Market Wrap: Bitcoin Inches Higher but Sluggish Volume Shows Reluctance to Invest
- As U.S. traders began the day, bitcoin (BTC) was up 1.8%, rising for four consecutive hours between 12:00 and 16:00 UTC. Trading volume for BTC was below normal, when compared to its 20-day moving average for volume. The lower-than-normal volume shows a lack of investor conviction. The largest cryptocurrency by market cap is now trading below $19,000, and is down 59% year to date.
- Ether (ETH), the second-largest cryptocurrency by market cap, followed a similar path to BTC, although its upward trend began during the 11:00 UTC hour. ETH volume was a bit stronger than BTC’s, with its trading volume exceeding its 20-day moving average. Ether is now down 58% in value for 2022.
Despite the prolonged downturns in both BTC and ETH, some investors see current levels presenting an attractive buying opportunity.
Economic Calendar: Today’s economic calendar is light on key data points that could influence crypto markets, but investors will be eyeing the 22:00 UTC (10 a.m. ET) release of the Federal Reserve’s “Beige Book.” The “Beige Book” is a report that summarizes information on economic conditions throughout the U.S., and is released eight times per year. Fed officials Thomas Barkin, Loretta Mester, Lael Brainard and Michael Barr are scheduled to make speeches on Wednesday as well.
A preview of Federal Reserve Bank of Cleveland President Mester’s speech highlighted the Fed’s continued focus on taming inflation. Mester noted that “it is far too soon to conclude that inflation has peaked, let alone that it is on a sustainable downward path” to 2%.
U.S. Equities: Traditional financial markets rose across the board. The Dow Jones Industrial Average (DJIA), S&P 500 tech-heavy Nasdaq composite index rose 1.4%, 1.8%, and 2.14%, respectively.
Commodities: Crude oil prices reversed course from the prior day, falling 5.6%, while natural gas fell 4%. The price of traditional safe-haven asset gold rose 0.92%, while copper futures declined 0.6%
Altcoins rose, as Polkadot (DOT), Avalanche (AVAX), and Uniswap (UNI) were up 3.5%, 2%, and 2.7% respectively.
●Bitcoin (BTC): $19,307 +2.0%
●Ether (ETH): $1,638 +4.6%
●S&P 500 daily close: 3,979.87 +1.8%
●Gold: $1,729 per troy ounce +1.7%
●Ten-year Treasury yield daily close: 3.26% −0.07
Bitcoin, ether and gold prices are taken at approximately 4pm New York time. Bitcoin is the CoinDesk Bitcoin Price Index (XBX); Ether is the CoinDesk Ether Price Index (ETX); Gold is the COMEX spot price. Information about CoinDesk Indices can be found at coindesk.com/indices.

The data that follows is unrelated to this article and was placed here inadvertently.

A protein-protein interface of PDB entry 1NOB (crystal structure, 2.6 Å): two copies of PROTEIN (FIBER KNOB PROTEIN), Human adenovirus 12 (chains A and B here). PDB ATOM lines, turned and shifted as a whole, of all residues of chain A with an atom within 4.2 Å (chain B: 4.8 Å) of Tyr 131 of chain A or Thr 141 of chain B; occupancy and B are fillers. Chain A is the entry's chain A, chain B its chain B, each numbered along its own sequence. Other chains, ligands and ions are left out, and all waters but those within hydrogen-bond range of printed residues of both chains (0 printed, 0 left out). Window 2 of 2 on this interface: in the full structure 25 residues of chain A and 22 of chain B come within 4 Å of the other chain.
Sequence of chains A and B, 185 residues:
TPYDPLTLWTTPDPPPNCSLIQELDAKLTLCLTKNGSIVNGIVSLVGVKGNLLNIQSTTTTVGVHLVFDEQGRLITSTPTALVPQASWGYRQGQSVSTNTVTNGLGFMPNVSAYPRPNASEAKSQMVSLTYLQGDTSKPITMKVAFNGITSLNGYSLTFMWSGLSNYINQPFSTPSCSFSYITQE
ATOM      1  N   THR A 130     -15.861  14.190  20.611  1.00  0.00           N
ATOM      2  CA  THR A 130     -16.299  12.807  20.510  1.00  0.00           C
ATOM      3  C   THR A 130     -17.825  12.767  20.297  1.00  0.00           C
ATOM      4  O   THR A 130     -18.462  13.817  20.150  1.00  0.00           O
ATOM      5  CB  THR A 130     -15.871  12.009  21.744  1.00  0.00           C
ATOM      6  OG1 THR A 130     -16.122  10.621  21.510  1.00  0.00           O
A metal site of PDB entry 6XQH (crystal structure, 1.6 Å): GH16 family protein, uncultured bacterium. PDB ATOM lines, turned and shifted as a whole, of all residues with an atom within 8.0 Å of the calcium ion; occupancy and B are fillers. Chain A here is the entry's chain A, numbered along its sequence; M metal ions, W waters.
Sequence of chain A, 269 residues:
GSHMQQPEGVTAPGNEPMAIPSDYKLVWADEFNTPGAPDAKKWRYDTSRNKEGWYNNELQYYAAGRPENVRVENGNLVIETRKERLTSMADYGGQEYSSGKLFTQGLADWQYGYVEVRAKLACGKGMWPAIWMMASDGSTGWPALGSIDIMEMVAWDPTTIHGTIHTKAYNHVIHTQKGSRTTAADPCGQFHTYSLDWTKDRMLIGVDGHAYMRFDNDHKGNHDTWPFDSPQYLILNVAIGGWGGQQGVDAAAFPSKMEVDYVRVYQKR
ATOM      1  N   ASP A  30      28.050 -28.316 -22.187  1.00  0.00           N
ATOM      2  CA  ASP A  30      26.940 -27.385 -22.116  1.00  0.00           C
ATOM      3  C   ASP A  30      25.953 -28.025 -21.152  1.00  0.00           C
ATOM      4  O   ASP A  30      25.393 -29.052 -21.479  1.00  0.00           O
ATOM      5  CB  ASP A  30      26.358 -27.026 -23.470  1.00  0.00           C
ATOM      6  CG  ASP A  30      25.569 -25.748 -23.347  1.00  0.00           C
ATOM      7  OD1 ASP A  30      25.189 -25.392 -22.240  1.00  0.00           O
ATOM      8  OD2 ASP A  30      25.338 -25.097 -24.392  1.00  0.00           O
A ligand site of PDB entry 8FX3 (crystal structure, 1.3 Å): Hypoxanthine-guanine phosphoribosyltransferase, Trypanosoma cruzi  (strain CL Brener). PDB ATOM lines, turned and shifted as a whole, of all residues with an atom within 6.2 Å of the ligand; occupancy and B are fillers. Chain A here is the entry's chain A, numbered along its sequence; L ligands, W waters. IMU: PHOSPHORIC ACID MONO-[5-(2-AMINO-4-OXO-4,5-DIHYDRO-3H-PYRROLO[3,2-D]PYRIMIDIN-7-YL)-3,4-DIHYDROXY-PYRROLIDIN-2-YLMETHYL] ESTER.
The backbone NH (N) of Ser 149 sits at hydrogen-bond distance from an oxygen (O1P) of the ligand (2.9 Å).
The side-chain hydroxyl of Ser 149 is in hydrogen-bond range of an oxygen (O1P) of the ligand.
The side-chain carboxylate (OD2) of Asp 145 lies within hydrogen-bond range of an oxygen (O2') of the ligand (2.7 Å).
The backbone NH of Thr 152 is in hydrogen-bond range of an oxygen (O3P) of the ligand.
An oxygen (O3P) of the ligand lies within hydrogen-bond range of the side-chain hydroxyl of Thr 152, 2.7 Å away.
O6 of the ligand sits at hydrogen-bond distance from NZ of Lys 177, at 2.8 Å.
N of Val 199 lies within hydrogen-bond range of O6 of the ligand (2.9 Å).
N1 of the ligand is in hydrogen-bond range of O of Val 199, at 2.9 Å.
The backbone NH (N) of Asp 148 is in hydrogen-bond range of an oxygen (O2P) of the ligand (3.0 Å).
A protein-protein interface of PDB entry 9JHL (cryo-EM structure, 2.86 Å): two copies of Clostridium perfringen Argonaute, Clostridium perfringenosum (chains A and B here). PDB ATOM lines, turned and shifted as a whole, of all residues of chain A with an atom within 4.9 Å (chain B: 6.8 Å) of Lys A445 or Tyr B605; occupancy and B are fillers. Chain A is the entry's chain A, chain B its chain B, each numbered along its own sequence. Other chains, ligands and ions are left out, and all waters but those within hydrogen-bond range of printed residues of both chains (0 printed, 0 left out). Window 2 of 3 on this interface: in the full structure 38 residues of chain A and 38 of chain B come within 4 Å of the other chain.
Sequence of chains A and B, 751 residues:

Bitcoin’s relationship to dollar strength highlights macro hurdles.
The strength of the U.S. dollar appears to be one of the only metrics that matters at the moment. In a vacuum, the technical indicators we have referenced often (Relative Strength Index, Bollinger Bands, etc.) indicate that bitcoin remains an undervalued asset. Bitcoin has fallen 59% in value for the year.
Bitcoin’s past RSI readings above 70 and below 30 have occasionally provided signals that bitcoin has been over and/or undervalued. Examples of this occurred in March 2020, April 2021 and November 2021, when BTC prices reversed course following a breach of those benchmarks.
RSI is a technical indicator that captures signals where BTC prices have accelerated too fast in one direction. BTC’s current RSI level of 31 is generally viewed as a signal that the crypto is undervalued and poised for a potential move higher.
Still, whether an asset is undervalued, and the time that asset remains undervalued, are separate questions.
A look at the relationship between the U.S. dollar index (DXY) and the price of bitcoin highlights the inverse relationship between the two assets that began in April and accelerated throughout the year. BTC’s correlation coefficient with DXY in early March reached 0.12, while it currently reads at -0.77. The correlation coefficients range between 1 and -1, with the former indicating a direct relationship, and the latter signaling an inverse relationship.
The Consumer Price Index for August was 8.5%, remaining at a 40-year high. The U.S. dollar index has plunged 14% year-to-date compared to BTC’s more precipitous decline. It has been buoyed both by increases in the Fed funds rate and the commencement of quantitative tightening (QT) by the Fed.
Quantitative tightening is an exercise by which the Federal Reserve reduces the size of its balance sheet by removing liquidity from financial markets.
Ultimately, while BTC technical indicators are signaling traders to buy, Fed actions and the strength of the U.S. dollar suggest that traders should wait.
Additionally, on-chain data also shows a 2% increase in BTC balances on exchanges since Aug. 29. Increased exchange balances suggest bearish signals, as investors often send BTC to exchanges for the purpose of exiting their positions.
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- Ether, ADA Lead Steep Crypto Slide Amid Dollar Strength: Some analysts said impending monetary tightening could add to a global rout across major asset classes such as equities and crypto. Read more here.
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- Bernstein: Bitcoin’s Correlation With Other Tokens Will Weaken as Its Dominance Declines: The BTC to ETH market cap ratio has fallen to around 1.9 from as high as 20 in 2016, the report said.
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Sector classifications are provided via the Digital Asset Classification Standard (DACS), developed by CoinDesk Indices to provide a reliable, comprehensive and standardized classification system for digital assets. The CoinDesk 20 is a ranking of the largest digital assets by volume on trusted exchanges.